"No, I don't believe I'll have any." Maura's lips were tightened and thin as she looked down at the three Girl Scouts and two Brownie Scouts, brow furrowed forbiddingly at this, her third refusal. "If I require sweets, I prefer Scharffen Berger chocolates, or one of a dozen fine confectioners throughout New England. Additionally, I cannot support an organization that still allows its chapters to hold meetings in restricted clubs and to exclude members based on life choices. The organization itself may not support discrimination, but some of its chapters do, and the organization has not censured those chapters sufficiently to end such practices definitively." Notably, she was speaking to the children who had asked for her patronage, and not to their mother. "Therefore, as I said before, I am not interested in any cookies. Thank you. Good afternoon." Steadfastly she ignored the disapproving glances from the detectives and Cavanaugh, whose own desk was littered with four different colors of cookie boxes.

The five uniformed girls continued to stare at Maura. Maura continued to stare back. Strangely, she did not seem to be in any danger of succumbing to the pressure from below, nor from her coworkers, who sat staring in disbelief. /How could she refuse to support an American institution?/ their open mouths and blank eyes seemed to ask, their brains apparently refusing to engage and process beyond that. Before a single word could be said, Maura Isles had put down the files she had come upstairs to deliver, picked up a file that someone had left for her, and was out the door.

Jane strolled into the morgue a few hours later munching on a cookie. "Hey, Maura," she stopped at her friend's desk. "I brought you a cookie. I got them down at that bakery you like so much. You want it now, or you want me to put it in the dead people's fridge?" She smirked as she held a small box out to the honey-blonde woman standing at the autopsy table.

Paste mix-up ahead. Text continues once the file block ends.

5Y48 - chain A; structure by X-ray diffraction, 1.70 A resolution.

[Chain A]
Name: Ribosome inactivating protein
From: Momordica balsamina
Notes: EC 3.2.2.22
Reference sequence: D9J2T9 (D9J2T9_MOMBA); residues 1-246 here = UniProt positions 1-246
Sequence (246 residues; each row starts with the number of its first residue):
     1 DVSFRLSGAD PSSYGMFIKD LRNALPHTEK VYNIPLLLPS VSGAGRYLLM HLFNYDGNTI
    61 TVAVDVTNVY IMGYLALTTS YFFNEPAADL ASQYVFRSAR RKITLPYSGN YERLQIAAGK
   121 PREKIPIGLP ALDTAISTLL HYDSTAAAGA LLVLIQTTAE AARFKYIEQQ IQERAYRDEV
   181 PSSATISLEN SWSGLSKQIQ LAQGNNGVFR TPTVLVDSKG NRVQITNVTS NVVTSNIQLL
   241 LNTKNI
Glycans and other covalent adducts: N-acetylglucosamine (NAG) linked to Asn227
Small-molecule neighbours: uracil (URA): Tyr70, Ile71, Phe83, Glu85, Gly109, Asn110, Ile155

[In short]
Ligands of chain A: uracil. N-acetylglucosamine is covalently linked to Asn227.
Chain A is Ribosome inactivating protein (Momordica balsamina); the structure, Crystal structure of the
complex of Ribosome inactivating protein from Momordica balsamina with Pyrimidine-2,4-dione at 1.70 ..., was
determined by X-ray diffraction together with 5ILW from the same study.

Maura went through some very tiny shifts in attitude, very rapidly. There was a smile as she heard Jane's approach and greeting, followed by the smile's collapse into disturbed frown upon mention of cookies, and finally a look of actual relief upon her realization that the cookie had come from her favorite bakery, and not from what she referred to in her mind, without affection, as the Hitler Youth. She turned around, gloves bloodied with her work. "On my desk?" she requested brightly, as if there had been no stiffening of her spine and shoulders, no expression of cold resentment in the middle of all that. "I'd like it to still be warm by the time I can get out of Ivana Noparstak," she gestured with her scalpel to her latest patient. "What kind did you get me?"

"Well, I had problems deciding," Jane replied sitting the box down on the desk and taking a seat in Maura's chair. "At first, I thought Thin Mints, but then I remembered you don't like mint and chocolate together. Then, I thought Lemon Chalet Crèmes, but I remembered how you're not a fan of 'faux citrus'. Then, I thought Trefoils, but then I remembered that you don't like Girl Scouts. So I hiked it down the street to the bakery. I got you a white chocolate chip macadamia nut cookie." The brunette raised an eyebrow, smirk still firmly in place. "You want to tell me what that's all about?"

The recitation of Girl Scout cookie flavors turned Maura away from Jane, hands delving back into her work within the excoriated woman's abdominal cavity. "Isn't it obvious? Faux citrus always smells like household cleaning solvents. The very idea of trying to chemically reproduce any flavor that can be found so easily in natural, healthy, delicious sources is repugnant to me. But," she added to cap off the deflection, "I do love white chocolate chips and macadamia nuts. The macadamia nut is the only plant food native to Australia that is produced and exported in any significant quantity. The only product that really comes close is the eucalyptus, but that's used medicinally rather than as a food item." She broke off to hit the recorder with her elbow, describe something she'd found in the dead woman's pancreas in excessively long words, then click it off again. Mentally, the medical examiner congratulated herself on a successful distraction. Good, no more questions, she thought.

Erroneously, as it turned out.